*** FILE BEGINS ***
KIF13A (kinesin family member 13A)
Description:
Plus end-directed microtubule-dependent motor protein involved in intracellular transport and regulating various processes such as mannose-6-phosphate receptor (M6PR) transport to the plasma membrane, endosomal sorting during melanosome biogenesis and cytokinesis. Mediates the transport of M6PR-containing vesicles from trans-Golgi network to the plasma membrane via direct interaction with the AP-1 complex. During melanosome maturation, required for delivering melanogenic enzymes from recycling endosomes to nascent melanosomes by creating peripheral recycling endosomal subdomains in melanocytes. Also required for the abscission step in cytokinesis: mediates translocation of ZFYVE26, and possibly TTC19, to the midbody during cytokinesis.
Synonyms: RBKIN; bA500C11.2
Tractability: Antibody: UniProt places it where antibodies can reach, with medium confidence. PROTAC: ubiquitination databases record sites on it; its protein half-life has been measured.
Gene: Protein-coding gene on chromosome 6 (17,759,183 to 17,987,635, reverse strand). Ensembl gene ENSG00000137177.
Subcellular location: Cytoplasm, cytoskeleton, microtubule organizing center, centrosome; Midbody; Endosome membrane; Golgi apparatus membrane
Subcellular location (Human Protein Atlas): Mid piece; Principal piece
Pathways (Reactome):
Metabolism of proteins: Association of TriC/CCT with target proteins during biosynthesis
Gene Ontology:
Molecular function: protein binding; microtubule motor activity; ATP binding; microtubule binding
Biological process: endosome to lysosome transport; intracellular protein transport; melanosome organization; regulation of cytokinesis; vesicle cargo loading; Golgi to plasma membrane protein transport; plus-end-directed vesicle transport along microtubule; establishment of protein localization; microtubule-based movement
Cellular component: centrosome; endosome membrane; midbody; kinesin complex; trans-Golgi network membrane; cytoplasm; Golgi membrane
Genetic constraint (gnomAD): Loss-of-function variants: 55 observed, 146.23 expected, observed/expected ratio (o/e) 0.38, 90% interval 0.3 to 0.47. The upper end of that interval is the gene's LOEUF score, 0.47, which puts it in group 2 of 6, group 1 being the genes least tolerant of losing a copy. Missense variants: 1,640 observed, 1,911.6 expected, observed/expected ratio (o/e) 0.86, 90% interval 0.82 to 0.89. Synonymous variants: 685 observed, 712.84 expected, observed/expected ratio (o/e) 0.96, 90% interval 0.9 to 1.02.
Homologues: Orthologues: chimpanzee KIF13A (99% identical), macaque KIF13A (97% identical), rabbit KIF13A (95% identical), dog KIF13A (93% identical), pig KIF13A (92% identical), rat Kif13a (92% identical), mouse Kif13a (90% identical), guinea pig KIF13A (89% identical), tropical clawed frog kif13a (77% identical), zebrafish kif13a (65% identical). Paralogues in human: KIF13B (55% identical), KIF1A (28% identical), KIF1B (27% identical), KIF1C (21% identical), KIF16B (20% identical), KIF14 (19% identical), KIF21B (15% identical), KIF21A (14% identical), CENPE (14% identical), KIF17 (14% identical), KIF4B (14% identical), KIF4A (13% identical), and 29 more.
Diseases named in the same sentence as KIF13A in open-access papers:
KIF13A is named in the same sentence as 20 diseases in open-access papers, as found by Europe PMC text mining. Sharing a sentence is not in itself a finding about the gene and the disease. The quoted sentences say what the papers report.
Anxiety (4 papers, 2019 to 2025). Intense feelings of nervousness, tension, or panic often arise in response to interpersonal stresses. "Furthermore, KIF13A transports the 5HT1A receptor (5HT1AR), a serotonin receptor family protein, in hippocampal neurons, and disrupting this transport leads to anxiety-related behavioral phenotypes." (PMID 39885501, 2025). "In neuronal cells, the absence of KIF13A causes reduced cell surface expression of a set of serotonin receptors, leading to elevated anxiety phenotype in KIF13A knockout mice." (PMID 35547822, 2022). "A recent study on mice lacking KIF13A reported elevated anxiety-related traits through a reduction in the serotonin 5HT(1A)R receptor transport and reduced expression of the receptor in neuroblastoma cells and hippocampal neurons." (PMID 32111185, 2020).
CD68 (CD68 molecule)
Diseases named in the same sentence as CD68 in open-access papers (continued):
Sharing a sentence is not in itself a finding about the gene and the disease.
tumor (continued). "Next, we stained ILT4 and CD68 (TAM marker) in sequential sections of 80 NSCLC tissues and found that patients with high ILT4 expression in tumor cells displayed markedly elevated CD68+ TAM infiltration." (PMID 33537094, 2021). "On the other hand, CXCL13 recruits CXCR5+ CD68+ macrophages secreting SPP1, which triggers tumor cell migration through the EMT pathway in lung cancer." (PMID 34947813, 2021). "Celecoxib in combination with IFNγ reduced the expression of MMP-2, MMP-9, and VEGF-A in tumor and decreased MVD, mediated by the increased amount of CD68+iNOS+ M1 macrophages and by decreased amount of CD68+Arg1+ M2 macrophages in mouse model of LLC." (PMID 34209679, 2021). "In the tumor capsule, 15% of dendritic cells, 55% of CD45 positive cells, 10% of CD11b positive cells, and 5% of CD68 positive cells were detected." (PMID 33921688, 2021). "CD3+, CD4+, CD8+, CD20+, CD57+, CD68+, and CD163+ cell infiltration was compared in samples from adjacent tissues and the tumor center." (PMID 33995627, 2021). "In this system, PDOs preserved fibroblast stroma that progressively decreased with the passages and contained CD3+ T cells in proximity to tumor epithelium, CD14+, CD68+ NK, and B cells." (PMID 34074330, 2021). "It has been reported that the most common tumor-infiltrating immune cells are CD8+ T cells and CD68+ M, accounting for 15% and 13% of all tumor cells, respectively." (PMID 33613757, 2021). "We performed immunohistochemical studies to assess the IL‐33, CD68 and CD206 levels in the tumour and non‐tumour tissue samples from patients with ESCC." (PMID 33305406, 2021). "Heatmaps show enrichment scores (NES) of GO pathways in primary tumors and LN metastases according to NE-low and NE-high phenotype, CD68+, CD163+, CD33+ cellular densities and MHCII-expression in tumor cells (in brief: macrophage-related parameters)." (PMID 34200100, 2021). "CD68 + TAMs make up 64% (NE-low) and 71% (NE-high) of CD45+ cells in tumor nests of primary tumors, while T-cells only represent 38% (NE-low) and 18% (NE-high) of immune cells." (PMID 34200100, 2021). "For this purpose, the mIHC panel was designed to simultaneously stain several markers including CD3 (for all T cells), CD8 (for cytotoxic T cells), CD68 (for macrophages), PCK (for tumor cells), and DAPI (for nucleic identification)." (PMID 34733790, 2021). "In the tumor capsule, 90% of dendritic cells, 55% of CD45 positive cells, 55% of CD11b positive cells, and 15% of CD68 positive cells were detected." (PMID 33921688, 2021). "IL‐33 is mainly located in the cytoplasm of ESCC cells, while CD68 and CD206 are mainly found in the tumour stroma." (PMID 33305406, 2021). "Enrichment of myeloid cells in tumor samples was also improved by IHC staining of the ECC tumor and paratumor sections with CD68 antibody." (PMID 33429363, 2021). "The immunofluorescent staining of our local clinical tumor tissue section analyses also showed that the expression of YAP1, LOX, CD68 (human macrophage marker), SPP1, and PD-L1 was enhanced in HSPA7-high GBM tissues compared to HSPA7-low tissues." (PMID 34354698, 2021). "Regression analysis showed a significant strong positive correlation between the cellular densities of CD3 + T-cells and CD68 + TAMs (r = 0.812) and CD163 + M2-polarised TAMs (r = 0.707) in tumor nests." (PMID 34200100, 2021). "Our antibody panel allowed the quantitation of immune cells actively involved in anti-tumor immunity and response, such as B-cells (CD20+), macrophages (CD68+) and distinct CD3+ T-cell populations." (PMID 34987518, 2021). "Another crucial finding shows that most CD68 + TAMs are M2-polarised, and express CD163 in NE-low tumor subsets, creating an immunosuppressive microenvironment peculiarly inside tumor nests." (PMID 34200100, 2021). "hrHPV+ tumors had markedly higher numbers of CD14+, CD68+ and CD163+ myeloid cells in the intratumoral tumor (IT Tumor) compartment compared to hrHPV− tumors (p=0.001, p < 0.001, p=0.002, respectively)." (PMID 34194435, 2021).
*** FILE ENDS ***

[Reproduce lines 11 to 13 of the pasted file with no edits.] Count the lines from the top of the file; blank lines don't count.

Gene Ontology:
Molecular function: protein binding; microtubule motor activity; ATP binding; microtubule binding
Biological process: endosome to lysosome transport; intracellular protein transport; melanosome organization; regulation of cytokinesis; vesicle cargo loading; Golgi to plasma membrane protein transport; plus-end-directed vesicle transport along microtubule; establishment of protein localization; microtubule-based movement